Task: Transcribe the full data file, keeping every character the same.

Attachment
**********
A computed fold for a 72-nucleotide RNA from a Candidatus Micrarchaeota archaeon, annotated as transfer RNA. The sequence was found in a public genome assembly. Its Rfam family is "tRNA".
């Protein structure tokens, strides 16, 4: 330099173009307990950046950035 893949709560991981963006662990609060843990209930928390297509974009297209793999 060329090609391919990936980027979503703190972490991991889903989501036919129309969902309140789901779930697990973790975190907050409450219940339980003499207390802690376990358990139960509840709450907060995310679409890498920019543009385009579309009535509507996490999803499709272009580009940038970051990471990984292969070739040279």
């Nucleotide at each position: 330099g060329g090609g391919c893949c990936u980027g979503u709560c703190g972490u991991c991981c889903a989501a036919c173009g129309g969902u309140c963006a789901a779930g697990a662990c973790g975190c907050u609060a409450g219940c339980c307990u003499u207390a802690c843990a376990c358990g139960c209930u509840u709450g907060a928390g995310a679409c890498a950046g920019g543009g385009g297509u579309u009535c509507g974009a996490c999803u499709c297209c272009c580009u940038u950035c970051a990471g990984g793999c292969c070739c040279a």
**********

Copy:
A computed fold for a 72-nucleotide RNA from a Candidatus Micrarchaeota archaeon, annotated as transfer RNA. The sequence was found in a public genome assembly. Its Rfam family is "tRNA".
């Protein structure tokens, strides 16, 4: 330099173009307990950046950035 893949709560991981963006662990609060843990209930928390297509974009297209793999 060329090609391919990936980027979503703190972490991991889903989501036919129309969902309140789901779930697990973790975190907050409450219940339980003499207390802690376990358990139960509840709450907060995310679409890498920019543009385009579309009535509507996490999803499709272009580009940038970051990471990984292969070739040279």
């Nucleotide at each position: 330099g060329g090609g391919c893949c990936u980027g979503u709560c703190g972490u991991c991981c889903a989501a036919c173009g129309g969902u309140c963006a789901a779930g697990a662990c973790g975190c907050u609060a409450g219940c339980c307990u003499u207390a802690c843990a376990c358990g139960c209930u509840u709450g907060a928390g995310a679409c890498a950046g920019g543009g385009g297509u579309u009535c509507g974009a996490c999803u499709c297209c272009c580009u940038u950035c970051a990471g990984g793999c292969c070739c040279a």